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Contemporary Poetry and Poetics




    for Roger, on his 80th birthday

When I was eight I sat before the hearth
as embers burned towards dark and recited
names of pieces as he held them to the light
(their names slid across my tongue with ease).

He nodded at my answers, then placed each piece
in its square. I memorized their rank and file by sight
though some curious movements took me longer still—
the knight's restricted-L, the bishop's crooked slide,

the pawn's slow forward inching, the rook's steady glide
across the plane. And when we parried on that quadrille
board, I picked off pawns with youthful sureness
though losing queen and bishops in quick successive tries.

I met his moves with bored looks and gusty sighs.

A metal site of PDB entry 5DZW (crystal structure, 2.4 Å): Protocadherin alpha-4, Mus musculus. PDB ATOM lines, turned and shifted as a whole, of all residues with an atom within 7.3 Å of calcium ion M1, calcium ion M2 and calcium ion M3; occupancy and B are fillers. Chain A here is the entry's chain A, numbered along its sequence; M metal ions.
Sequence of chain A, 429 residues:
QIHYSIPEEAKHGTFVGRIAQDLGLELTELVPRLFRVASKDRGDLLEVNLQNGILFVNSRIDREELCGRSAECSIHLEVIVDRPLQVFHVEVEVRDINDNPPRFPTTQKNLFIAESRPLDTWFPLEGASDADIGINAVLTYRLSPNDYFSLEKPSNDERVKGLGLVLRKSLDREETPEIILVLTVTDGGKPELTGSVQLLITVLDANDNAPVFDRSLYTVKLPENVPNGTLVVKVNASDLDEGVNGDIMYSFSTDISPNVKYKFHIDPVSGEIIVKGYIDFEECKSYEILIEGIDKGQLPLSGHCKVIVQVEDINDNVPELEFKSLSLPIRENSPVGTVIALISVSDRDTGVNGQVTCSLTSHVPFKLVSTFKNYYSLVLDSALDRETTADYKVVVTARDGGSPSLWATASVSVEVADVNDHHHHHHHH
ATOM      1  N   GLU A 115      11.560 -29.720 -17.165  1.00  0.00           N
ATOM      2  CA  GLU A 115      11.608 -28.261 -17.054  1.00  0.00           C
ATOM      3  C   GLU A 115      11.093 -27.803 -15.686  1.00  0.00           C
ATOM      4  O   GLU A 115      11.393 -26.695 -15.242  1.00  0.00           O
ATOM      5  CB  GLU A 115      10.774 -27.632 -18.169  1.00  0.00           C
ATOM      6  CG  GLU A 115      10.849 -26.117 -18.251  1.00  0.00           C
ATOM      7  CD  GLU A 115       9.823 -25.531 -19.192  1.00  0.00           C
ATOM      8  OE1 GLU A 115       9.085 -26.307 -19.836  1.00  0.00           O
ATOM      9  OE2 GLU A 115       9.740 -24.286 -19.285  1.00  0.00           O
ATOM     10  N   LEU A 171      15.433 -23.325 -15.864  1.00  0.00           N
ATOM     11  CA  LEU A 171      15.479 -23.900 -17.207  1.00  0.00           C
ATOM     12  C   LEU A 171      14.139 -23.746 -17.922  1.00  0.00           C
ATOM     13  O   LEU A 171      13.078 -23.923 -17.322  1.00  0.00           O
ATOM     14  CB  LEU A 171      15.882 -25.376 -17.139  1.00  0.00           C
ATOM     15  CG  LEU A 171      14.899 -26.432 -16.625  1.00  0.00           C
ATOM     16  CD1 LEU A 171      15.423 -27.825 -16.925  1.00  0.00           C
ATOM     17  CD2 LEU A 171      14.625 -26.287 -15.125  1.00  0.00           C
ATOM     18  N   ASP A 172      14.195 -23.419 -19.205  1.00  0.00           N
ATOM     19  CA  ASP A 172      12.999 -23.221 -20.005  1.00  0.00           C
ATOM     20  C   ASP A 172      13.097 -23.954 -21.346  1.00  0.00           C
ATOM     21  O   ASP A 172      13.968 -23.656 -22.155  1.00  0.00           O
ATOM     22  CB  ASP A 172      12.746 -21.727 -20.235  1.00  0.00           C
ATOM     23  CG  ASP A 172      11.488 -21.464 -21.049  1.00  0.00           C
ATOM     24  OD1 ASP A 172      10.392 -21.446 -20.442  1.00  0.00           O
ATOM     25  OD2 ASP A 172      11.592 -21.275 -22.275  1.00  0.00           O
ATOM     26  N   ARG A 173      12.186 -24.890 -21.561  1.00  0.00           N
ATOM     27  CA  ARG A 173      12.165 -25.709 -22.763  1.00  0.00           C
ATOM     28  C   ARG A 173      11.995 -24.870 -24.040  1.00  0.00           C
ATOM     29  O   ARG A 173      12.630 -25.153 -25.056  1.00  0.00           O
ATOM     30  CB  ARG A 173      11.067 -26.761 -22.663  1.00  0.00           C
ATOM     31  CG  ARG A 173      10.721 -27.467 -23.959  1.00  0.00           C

How many turns ahead he thought I couldn't guess—
but he took his time and not one move was exempt
from full study, and though I was a neophyte

he played me hard. I strategized with knights
and rooks my only tools; despite my attempts
my own thinking did me in as turn by turn
he broke my ranks and the game came to an end.

Though he explained what I did wrong, I can't pretend
to remember all of what he said; I know I needed to discern
how pawns should be the first defense and queens
threaten force. I never learned to take that advice.

Yet when a slowly closing vice ensnares my lonely king,
I do know it's best to take the check, to learn to sacrifice.


© by Matthew W. Schmeer


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